This is another key spot: the small chapel next to the Palazzo Muti (the smallest chapel in Rome!) used to be connected to it by a small arch, often used by the Royal Family; this is where the Prince was baptized, and as the chapel was built by the Muti family for private devotions, it was also later used by the Stuarts. It is only open for visits at seven o’clock in the evening on a particular day of the week, which makes it a bit difficult for us to see it; but perhaps we could have it opened by request.
– St.Peter’s Basilica
The resting place of the whole family. Here there are no problems in seeing the Stuart Monument and Queen Clementina’s monument; however special permission must be asked in order to see the Stuart sarcophagus in the crypt (Sian, Peter and I saw it, but we were caught and sent away after a little while). With regards to Queen Clementina’s tomb, we did not see it but it is accessible – yet it might be a bit of a problem for members with mobility issues as it is located along a spiral staircase. However it has to be noted that what one sees there is simply the ‘rear’ of Queen Clementina’s tomb as seen from behind the monument that is visible on the ground floor of the Basilica; so, given that one must get onto an elevator to reach the spiral staircase etc. and that there’s definitely going to be queues and such, perhaps we could content ourselves with simply seeing it from below. The sacristy containing the Cardinal’s treasury should be no problem at all to access: in order to get to the sacristy museum you have to exit the church and re-enter it from another corner and there is an entrance fee to pay. There’s actually not much to be seen, but it could be interesting to actually have someone showing the Cardinal’s chalice and such to us if possible.
Aside from these unmissable spots, there are countless other great options in Rome. To me these were the most interesting:
– Pontificio Collegio Scozzese (Scots College)
The original Collegio was located in a building in Via delle Quattro Fontane, and though the original façade is not there anymore, it is interesting to see it from the outside, as looking on from the road you can still see an effigy of Cardinal Henry and several carvings of the Royal Arms of Scotland (and the motto) displayed onto the actual facade. It would be nice to have a look at this building as it is not far from the area of Rome where most of the key spots are located.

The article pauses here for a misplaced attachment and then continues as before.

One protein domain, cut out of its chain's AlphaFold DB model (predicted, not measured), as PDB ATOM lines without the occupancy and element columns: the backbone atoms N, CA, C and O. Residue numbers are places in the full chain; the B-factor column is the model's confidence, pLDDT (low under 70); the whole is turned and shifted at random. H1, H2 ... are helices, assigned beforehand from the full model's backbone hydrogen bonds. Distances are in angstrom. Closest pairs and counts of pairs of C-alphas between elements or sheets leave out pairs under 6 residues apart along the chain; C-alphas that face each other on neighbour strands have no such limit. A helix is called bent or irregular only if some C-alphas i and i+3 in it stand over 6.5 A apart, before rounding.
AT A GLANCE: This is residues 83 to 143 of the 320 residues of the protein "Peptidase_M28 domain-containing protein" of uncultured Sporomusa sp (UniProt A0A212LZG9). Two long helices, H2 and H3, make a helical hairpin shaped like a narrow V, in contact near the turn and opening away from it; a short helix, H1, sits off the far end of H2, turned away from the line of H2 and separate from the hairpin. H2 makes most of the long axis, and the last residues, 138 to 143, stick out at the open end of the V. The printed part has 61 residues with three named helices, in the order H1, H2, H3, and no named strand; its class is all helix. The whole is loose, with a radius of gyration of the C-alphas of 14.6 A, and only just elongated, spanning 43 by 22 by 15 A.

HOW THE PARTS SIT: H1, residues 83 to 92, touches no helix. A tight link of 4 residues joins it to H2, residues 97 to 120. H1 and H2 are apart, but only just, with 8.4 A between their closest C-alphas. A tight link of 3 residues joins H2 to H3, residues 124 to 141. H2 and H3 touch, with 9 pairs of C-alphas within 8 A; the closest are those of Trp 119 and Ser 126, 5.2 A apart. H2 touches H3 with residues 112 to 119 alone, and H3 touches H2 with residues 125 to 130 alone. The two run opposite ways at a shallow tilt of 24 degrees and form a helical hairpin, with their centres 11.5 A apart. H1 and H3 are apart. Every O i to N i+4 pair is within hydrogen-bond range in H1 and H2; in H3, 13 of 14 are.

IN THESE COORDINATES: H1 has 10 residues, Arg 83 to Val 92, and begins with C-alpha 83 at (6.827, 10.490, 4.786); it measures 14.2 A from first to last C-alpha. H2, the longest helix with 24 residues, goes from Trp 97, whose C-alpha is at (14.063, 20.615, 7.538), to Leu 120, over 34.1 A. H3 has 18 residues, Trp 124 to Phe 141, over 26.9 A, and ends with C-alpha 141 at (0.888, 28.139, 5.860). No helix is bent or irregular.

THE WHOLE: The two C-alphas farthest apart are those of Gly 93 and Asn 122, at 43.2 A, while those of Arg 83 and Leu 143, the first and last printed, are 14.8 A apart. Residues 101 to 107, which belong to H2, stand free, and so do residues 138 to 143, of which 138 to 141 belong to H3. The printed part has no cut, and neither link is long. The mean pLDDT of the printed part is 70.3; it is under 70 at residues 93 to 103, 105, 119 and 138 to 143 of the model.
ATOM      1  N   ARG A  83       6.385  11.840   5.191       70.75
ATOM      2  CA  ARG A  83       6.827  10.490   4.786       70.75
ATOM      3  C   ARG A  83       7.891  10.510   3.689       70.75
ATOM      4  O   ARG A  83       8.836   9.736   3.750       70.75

The modern Collegio (located in the suburbs of Rome, on the Via Cassia), has no interest to us as a building (it is modern and bearing no connection with the Stuarts itself) BUT it holds some very important relics – like the original scroll of Charles’ Commission of Regency as drawn by James (the very same scroll he took to Scotland with him in 1745). In the Collegio’s crypt are also located the original tombstones of James, Charles and Henry. There are also several portraits of Charles and Henry and smaller mementoes, which would make a visit to this place a pretty touching one – however it must be carefully arranged as we need to ask permission to enter the Collegio and see all the relics.
– Gardens of Villa Borghese
We made an expedition to this important tourist attraction as well (the Museum within the Villa Borghese is one of the most popular destinations in Rome), for this is the city park that the Prince visited on every single day: he went riding his horses here, and also played golf on the grounds. If time allows it we might have a stroll here, and visiting the Museum itself might prove a happy diversion for the members, given its international resonance – but most of all, by purchasing the ticket to visit the museum, we could also see the lovely little ‘Versailles-style’ side gardens radiating from the Villa, which date back to the 17th century and must definitely have been of interest to the Royal Family.
Of course this is not as important a destination as the palaces are, but it was one of the Prince’s favorite spots in Rome and so might be of interest to some members.
Another place the Prince loved much and almost daily visited is the Baths of Diocleziano, the beautiful Roman ruins not far from the Termini Station area – these are very interesting, lots of statues and inscriptions and such to have a look at for the Classicist.
– If there is time enough, we might consider a trip to the TRASTEVERE quarter as well –
We didn’t make it in time to go all the way to Trastevere, but, schedule permitting, there are mainly two spots that I suggest we visit if we decide to include Trastevere in our trip plan:
– CONVENTO DI SANTA CECILIA, where Clementina sought refuge when she ran off from the King and the royal court: it is still a convent but there are guided tours of it held in the mornings. If we can arrange to visit it as a group by request, it might be very interesting to see the various mementoes and inscriptions relating to Clementina’s stay there and the area of the building that she occupied.
– BASILICA DI SANTA MARIA IN TRASTEVERE, where Henry was appointed Cardinal Priest. Some inscriptions and mementoes here, with several plaques and gifts etc. Of particular interest would be gaining access to the reliquary (has to be done by special permission) in order to see the precious gifts made by Henry to the church. I am not sure if Peter and Sian have been to this church as they had a few hours’ time more than me at their disposal before their flight and intended to visit it.
– ORTO BOTANICO, formerly the Corsini family’s private gardens: a very beautiful place for an open air stroll among beautiful plants, fountains and flowers arranged in 18th-century style. This is the place where Prince Charlie used to go to with his father when they wanted to be in privacy to discuss plans for the Rising; they simply walked up and down the gardens, whispering and chatting between themselves, trying to avoid possible spies. Would be good for a field trip. It is possible to visit the place everyday by paying an entrance fee.